Second Thoughts by Yawatta Hosby
Copyright Feb 2019
Apollo slammed his palm against the steering wheel. “Happy Valentine’s Day, sweetheart.”
His wife avoided eye contact by looking at the dusty dashboard, refusing to speak to him. She wrapped her arms around herself in their stuffy mini-van, the one she rode practically every day to take their two sons to indoor soccer practice.
A dim-lit street light illuminated the middle of the alley. The mini-van was parked in the shadows, lurking behind the hardware store.
Apollo asked, “Are you ignoring me?”
“I’m sorry for what I’ve done.”
Apollo glared at her. “I told you what you could do to make it up to me.”
It was frustrating to him that she still couldn’t bring her deceitful eyes to look at him, to see the pain she had caused him. His wife began crying. She wiped tears with her shirt.
Apollo grabbed her shoulders and shook her, shook some sense into her. “Don’t you dare cry over him!”
She took deep breaths, like she was afraid to move any other way. It wasn’t the first time she had seen her husband’s temper. He dared her to try and escape the mini-van.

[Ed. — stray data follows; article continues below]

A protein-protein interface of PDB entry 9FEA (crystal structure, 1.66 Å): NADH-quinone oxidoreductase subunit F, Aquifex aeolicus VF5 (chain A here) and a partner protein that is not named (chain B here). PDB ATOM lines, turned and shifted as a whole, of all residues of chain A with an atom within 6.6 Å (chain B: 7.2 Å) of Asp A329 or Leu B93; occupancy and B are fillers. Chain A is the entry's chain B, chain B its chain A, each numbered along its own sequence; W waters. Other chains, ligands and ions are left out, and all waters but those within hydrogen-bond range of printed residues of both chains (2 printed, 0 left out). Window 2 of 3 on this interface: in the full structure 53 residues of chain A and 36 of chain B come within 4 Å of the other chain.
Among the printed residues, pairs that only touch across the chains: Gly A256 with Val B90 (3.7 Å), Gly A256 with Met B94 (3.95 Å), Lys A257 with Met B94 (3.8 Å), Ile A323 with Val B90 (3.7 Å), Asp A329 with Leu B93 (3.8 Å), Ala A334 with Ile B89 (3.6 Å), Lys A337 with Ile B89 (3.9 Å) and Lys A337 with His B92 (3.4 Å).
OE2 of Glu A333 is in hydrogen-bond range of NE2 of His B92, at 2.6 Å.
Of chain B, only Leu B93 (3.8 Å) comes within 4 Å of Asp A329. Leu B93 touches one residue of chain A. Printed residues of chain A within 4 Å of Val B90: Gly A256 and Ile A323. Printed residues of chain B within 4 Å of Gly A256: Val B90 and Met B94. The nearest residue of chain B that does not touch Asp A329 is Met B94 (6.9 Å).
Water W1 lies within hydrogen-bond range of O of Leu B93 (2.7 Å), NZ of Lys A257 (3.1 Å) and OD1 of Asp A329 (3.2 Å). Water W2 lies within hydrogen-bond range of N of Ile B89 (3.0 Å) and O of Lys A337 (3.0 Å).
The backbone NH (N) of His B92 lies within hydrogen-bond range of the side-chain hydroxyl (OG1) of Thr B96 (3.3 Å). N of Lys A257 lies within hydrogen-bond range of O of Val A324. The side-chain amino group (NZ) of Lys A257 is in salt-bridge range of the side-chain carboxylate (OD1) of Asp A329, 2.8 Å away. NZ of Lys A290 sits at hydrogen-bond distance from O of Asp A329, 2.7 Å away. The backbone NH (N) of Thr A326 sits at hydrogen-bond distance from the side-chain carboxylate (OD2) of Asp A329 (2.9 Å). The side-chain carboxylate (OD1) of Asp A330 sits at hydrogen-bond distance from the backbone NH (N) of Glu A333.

He leaned in close to her frigid body, then he put his lips on her neck. He bit down hard. When a drop of blood slid down, he smiled. “I want you so bad,” he whispered into her ear.
“Then have me.” Her voice trembled.
Apollo backed away from her, disgust written all over his face. “All I can think is that bastard inside you…I can’t have you until we do what we gotta do.”
She winced. “Please, Apollo.”
“You don’t get to beg for forgiveness. I told you what you gotta do.”
“If I don’t?” She grabbed his arm and pleaded, “Will you give me a divorce? Split up our family?”
He glanced out the window into semi-darkness, into the empty alley, into the path of the dirty dumpster. “You wish you’d get off that easy.” He gripped the steering wheel. “It’s either him or you.”
Apollo waited awhile for her to respond. He wanted to know what she had to say. He needed to know what she had to say. When no words never came out of her mouth, he got impatient, tapping his fingers along the dashboard. He sat up in his seat but still couldn’t bring himself to look over at his wife.
How dare she grieve over that bastard.
“Are you sure he worked tonight? You wouldn’t lie to me, would you?” he asked.